The parcel probably contained Raymond's clothes, which were likely to have been posted back to him by one of Don's family - perhaps his mother - as both Don and Raymond would have been fully engaged on operations for D-Day.




Letter to Mr Brett from the Manager of the Westminster Bank Ltd, 5 King Street, Dover, dated 10th January 1945

"Dear Mr and Mrs Brett,

"Thank you for your last letter, enclosing two letters, which I return.

"As you say, there now seems little doubt that Raymond lost his life in his last flight in June last.

"Although I feel there is little I can say to help you in your grief - I would like to say that we here realise we have lost a friend - one who was most popular with us, owing, I think, to his abundant cheerfulness in any circumstances. So he must have been to his crew.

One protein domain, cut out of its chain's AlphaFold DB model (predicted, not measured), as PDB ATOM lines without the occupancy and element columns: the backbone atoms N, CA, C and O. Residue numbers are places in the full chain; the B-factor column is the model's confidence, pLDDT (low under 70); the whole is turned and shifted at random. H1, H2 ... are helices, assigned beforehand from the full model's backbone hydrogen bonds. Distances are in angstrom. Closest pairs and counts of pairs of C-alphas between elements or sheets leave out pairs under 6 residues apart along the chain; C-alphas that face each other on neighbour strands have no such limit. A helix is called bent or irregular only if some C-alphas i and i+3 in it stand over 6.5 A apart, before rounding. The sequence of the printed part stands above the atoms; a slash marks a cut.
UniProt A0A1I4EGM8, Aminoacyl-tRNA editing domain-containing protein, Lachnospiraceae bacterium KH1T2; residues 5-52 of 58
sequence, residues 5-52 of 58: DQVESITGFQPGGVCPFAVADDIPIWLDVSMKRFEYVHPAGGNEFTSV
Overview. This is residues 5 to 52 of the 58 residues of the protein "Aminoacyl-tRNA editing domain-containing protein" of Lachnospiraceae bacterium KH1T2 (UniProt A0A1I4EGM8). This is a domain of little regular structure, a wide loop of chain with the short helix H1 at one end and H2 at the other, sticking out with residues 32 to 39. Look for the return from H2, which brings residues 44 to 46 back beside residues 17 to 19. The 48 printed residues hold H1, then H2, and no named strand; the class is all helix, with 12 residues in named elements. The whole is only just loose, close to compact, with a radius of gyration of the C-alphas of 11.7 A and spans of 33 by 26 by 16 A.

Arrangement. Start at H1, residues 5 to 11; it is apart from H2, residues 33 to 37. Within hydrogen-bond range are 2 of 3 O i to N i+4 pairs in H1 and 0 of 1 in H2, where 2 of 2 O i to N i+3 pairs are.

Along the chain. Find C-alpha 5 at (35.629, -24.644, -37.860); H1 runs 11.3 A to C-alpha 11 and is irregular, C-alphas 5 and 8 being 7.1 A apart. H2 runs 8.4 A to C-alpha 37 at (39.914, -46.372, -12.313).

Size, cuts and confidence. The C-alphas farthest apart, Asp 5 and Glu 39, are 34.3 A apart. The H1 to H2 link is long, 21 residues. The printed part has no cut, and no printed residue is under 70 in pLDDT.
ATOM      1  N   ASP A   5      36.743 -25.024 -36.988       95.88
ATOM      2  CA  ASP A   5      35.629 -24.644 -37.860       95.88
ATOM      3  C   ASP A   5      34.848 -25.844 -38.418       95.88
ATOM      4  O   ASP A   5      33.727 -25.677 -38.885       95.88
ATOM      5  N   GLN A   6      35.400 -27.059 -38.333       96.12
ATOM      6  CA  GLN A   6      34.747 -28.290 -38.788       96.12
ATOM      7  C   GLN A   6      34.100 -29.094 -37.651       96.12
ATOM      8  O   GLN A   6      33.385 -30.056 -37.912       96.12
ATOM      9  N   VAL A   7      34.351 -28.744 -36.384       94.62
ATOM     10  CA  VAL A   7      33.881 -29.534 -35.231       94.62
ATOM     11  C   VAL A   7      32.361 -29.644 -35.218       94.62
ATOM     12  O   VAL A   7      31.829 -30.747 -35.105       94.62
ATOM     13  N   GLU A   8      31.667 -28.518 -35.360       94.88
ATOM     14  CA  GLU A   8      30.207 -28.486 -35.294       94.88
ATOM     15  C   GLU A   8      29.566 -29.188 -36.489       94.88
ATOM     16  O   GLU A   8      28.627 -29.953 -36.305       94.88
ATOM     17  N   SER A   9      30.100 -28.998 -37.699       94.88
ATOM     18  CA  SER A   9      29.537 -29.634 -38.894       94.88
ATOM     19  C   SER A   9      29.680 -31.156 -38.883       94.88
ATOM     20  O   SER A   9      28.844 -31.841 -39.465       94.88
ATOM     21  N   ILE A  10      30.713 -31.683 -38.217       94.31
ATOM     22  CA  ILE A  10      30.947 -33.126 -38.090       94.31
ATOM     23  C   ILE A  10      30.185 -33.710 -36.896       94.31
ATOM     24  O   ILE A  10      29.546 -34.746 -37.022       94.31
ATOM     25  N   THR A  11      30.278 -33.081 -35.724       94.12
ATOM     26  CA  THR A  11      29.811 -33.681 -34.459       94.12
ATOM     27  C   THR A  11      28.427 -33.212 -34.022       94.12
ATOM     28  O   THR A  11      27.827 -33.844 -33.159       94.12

"The staff here and myself would like you to accept our deep sympathy - but in this sadness we also feel a pride in the sacrifice he has made. I trust in time you and Mrs Brett will be able to feel this too.

Yours sincerely,

E G Smith"

Notes from Raymond's small notebook

"In the event of anything unfortunate happening to myself  1807476 R W Brett, there are two small requests inside.


Send this home

The contents on the opposite page are my own personal possessions and in the event of anything happening to myself I should be truly grateful if they went home to my parents, their address being

W J Brett
24 Buckland Ave

watch, cufflinks, studs, 2 coathangers, 1 swimtrunks, 1 gloves, 3 ties black, 1 shirt fixed collar, 2 Van Heusen collars, 2 vests, 1 set darts, books, 1 shoes, 1 sweater, cig lighter, wallet and contents, 1 pen, 1 comb, 1 pair braces, toothbrush, 1 camera/film spool, 1 razor, 1 yellow silk scarf , 2 pairs pyjamas ... PTO